Arthrogryposis type six is one of the distal arthrogryposes. It associates arthrogryposis of the hands and sensorineural deafness. Male-to-male transmission was observed. No gene has been identified to date. We report a unique case of a girl presenting with congenital arthrogryposis-like hand anomaly, sensorineural deafness, and acute onset of systemic lupus erythematosus (SLE).
Arthrogryposis-like hand and deafness syndrome or distal arthrogryposis type 6 (DA6) is characterized by an arthrogryposis-like hand anomaly and a sensorineural deafness. It has been described in one family. Transmission occurs between male individuals. We describe a case of DA6 in a six-year-old girl who also had an acute onset of systemic lupus erythematosus (SLE). This case is -to our knowledge- the first to be described to date.
The proband, product of a first-degree consanguineous marriage, a girl, with no family history of deformities, hearing loss, or auto-immune disease, who was born with arthrogryposis of the two hands, and had congenital deafness. Audiometric tests revealed a sensorineural deafness; after which, a cochlear implant was placed at two-year-old. As for her hand contractures, no treatment was applied because of family refusal. Fortunately, the child could cope with daily living needs. The girl developed a mild mental retardation on follow up. At the age of six-years, she had inflammatory polyarthralgia of big joins, treated symptomatically with anti-inflammatory medication with no improvement. Three months later, an acute onset of a cutaneous rash alarmed the parents. At examination, she had on top of bilateral hands arthrogryposis, a generalized discoid rash sparing the palms, and the soles of the feet. She had no other deformities. The parents reported photosensitivity and excessive hair loss. Markers of inflammation were very high (ESR = 76 mm the 1st hour). We found leucopenia (WBC = 3400/mm3), normochromic normocytic anemia (HB = 8 g/dl, MCV = 85 fl, MCHC = 23 pg) with normal reticulocytes (RET = 104000/mm3), and no thrombocytopenia on blood count (was there thrombocytopenia?).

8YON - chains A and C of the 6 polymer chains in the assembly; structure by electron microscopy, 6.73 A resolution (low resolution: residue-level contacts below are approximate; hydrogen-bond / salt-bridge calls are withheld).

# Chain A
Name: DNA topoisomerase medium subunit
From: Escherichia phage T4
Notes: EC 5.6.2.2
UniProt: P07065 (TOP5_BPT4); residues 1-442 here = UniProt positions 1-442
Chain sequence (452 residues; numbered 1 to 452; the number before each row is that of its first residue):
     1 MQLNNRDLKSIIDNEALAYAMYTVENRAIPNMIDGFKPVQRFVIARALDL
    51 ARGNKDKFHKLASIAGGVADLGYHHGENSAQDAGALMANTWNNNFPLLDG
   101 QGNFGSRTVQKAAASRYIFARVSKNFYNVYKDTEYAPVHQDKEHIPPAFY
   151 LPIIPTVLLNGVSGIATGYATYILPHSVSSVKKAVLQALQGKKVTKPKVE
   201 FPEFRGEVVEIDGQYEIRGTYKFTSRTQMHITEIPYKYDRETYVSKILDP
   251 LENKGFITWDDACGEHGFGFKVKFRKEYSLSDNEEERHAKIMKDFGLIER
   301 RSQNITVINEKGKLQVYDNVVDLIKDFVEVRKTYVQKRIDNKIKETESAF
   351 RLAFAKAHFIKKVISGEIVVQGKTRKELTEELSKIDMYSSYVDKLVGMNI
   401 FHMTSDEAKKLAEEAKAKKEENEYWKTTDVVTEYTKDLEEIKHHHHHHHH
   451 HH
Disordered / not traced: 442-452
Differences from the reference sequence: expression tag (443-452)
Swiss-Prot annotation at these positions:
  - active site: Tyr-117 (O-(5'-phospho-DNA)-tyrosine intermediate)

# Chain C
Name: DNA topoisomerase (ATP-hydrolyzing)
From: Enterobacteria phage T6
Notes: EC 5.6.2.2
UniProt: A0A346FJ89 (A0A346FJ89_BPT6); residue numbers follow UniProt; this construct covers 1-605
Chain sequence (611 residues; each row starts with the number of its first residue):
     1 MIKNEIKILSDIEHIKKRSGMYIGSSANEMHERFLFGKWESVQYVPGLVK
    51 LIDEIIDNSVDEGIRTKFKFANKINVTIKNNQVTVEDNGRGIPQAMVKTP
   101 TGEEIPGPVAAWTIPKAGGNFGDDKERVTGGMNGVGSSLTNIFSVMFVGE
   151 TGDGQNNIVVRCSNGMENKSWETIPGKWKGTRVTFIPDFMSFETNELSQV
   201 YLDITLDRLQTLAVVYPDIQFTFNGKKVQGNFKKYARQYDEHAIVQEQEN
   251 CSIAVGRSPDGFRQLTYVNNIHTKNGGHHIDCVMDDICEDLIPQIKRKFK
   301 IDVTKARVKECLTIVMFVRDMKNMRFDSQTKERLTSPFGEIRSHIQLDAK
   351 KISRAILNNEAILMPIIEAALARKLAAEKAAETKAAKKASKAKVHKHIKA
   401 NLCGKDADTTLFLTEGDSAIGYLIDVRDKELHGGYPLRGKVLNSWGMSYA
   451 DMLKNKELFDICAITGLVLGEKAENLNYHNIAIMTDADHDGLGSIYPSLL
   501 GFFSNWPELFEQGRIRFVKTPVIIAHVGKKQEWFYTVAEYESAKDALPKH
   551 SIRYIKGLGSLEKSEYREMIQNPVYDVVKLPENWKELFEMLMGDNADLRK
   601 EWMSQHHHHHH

Cutaneous biopsy was performed, and histology confirmed the diagnosis of acute cutaneous lupus erythematosus. Screening for a cardiac, pulmonary, nephrological, neurological and ocular involvement was negative. Immunological testing was positive to anti-nuclear antibodies, anti-ds DNA antibodies. Meanwhile, complement, rheumatoid factor, anti-Sm antibodies, anti-Rnp antibodies were negative. Screening for antiphospholipid and Gougerot-Sjogren syndromes was negative. We started oral steroids (prednisone) at 15 mg/day and Hydroxychloroquine at 6 mg/kg/day, as well as a pediatric sunscreen. After two weeks, there was no more arthralgia and total remission of cutaneous symptoms. Steroid tapering was started three months later. After twelve months, the child was still asymptomatic; steroids were maintained at a low dose of 7.5 mg/day. Her regular visual-field tests were unremarkable.
Stewart and Bergstrom described in 1971 a 'new' syndrome of arthrogryposis-like hand anomaly and sensorineural deafness, where both features varied widely in severity. Two patients of the most recent generation had only the hand anomaly. Male-to-male transmission was observed. In a revised and extended classification scheme of the distal arthrogryposes, Bamshad, et al. (1996) referred to this disorder as distal arthrogryposis type 6 [1,2]. Our case is unique, firstly becauseit occrued in a female, and secondly because of the association to an acute onset of SLE. Cutaneous and rheumatologic manifestations revealed SLE. To our knowledge, this is the first case ever where DA6 is associated to SLE. This case can be easily confused with Rhupus syndrome, which includes lupus and rheumatoid arthritis. This condition can induce deformities of the hands resembling arthrogryposis. Butin our case the inflammatory arthralgia began no more than three months and can’t explain the neonatal onset of the hand deformity.
Moreover, there was associated sensorineural deafness. These two features are the main characteristics of DA6 . As for the association with SLE, we could not find any plausible explanation in literature. Management of SLE was based on international guidelines . Significant improvement was obtained within a few months. Unfortunately, because of financial difficulties, no genetic sequencing was done.
Acute SLE in the course of DA6 could be easily mistaken as Rhupus, especially if it’s a girl. Congenital onset of the hands’ deformities, as well as the discovery of a hearing loss can rectify the diagnosis. Unavailable local facilities did not allow further investigations of this unique case.
HN: Writing the paper, RQ, AB, IA: Final approval.
All authors declare that they have no conflict of interest.